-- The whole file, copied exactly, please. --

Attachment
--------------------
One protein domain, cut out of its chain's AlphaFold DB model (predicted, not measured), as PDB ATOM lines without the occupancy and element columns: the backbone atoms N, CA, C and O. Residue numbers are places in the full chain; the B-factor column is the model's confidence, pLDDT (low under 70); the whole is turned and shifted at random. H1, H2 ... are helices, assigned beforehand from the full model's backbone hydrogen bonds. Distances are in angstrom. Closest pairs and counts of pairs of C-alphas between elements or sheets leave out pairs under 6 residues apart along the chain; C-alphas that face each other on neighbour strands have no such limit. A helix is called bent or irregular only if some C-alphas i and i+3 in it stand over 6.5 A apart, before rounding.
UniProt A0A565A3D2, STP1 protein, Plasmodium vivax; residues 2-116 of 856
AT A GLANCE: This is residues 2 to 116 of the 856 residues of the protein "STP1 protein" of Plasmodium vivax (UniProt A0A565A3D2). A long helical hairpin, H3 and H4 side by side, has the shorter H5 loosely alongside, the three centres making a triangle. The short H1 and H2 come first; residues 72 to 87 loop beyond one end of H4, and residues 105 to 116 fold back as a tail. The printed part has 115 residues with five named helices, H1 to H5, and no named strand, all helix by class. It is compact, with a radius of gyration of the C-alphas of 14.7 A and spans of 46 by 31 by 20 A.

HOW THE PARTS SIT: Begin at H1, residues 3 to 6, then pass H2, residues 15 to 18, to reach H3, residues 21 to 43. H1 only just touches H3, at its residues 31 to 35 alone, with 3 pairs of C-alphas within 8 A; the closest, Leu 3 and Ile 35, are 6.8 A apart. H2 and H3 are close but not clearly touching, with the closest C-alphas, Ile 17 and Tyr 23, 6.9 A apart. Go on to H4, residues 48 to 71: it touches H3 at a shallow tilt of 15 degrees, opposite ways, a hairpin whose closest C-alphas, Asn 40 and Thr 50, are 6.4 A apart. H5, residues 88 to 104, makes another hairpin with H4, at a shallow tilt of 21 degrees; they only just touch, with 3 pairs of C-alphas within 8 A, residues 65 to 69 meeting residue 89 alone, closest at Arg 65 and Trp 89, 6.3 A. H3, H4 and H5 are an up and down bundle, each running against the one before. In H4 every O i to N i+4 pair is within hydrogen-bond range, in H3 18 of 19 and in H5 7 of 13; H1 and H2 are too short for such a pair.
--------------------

One protein domain, cut out of its chain's AlphaFold DB model (predicted, not measured), as PDB ATOM lines without the occupancy and element columns: the backbone atoms N, CA, C and O. Residue numbers are places in the full chain; the B-factor column is the model's confidence, pLDDT (low under 70); the whole is turned and shifted at random. H1, H2 ... are helices, assigned beforehand from the full model's backbone hydrogen bonds. Distances are in angstrom. Closest pairs and counts of pairs of C-alphas between elements or sheets leave out pairs under 6 residues apart along the chain; C-alphas that face each other on neighbour strands have no such limit. A helix is called bent or irregular only if some C-alphas i and i+3 in it stand over 6.5 A apart, before rounding.
UniProt A0A565A3D2, STP1 protein, Plasmodium vivax; residues 2-116 of 856
AT A GLANCE: This is residues 2 to 116 of the 856 residues of the protein "STP1 protein" of Plasmodium vivax (UniProt A0A565A3D2). A long helical hairpin, H3 and H4 side by side, has the shorter H5 loosely alongside, the three centres making a triangle. The short H1 and H2 come first; residues 72 to 87 loop beyond one end of H4, and residues 105 to 116 fold back as a tail. The printed part has 115 residues with five named helices, H1 to H5, and no named strand, all helix by class. It is compact, with a radius of gyration of the C-alphas of 14.7 A and spans of 46 by 31 by 20 A.

HOW THE PARTS SIT: Begin at H1, residues 3 to 6, then pass H2, residues 15 to 18, to reach H3, residues 21 to 43. H1 only just touches H3, at its residues 31 to 35 alone, with 3 pairs of C-alphas within 8 A; the closest, Leu 3 and Ile 35, are 6.8 A apart. H2 and H3 are close but not clearly touching, with the closest C-alphas, Ile 17 and Tyr 23, 6.9 A apart. Go on to H4, residues 48 to 71: it touches H3 at a shallow tilt of 15 degrees, opposite ways, a hairpin whose closest C-alphas, Asn 40 and Thr 50, are 6.4 A apart. H5, residues 88 to 104, makes another hairpin with H4, at a shallow tilt of 21 degrees; they only just touch, with 3 pairs of C-alphas within 8 A, residues 65 to 69 meeting residue 89 alone, closest at Arg 65 and Trp 89, 6.3 A. H3, H4 and H5 are an up and down bundle, each running against the one before. In H4 every O i to N i+4 pair is within hydrogen-bond range, in H3 18 of 19 and in H5 7 of 13; H1 and H2 are too short for such a pair.